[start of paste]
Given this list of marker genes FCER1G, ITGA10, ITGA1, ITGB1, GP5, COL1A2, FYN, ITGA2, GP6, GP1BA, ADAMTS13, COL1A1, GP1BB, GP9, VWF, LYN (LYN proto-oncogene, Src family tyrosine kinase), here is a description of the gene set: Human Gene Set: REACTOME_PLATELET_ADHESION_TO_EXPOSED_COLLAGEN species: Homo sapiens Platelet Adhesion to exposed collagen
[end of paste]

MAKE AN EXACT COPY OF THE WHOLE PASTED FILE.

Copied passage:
Given this list of marker genes FCER1G, ITGA10, ITGA1, ITGB1, GP5, COL1A2, FYN, ITGA2, GP6, GP1BA, ADAMTS13, COL1A1, GP1BB, GP9, VWF, LYN (LYN proto-oncogene, Src family tyrosine kinase), here is a description of the gene set: Human Gene Set: REACTOME_PLATELET_ADHESION_TO_EXPOSED_COLLAGEN species: Homo sapiens Platelet Adhesion to exposed collagen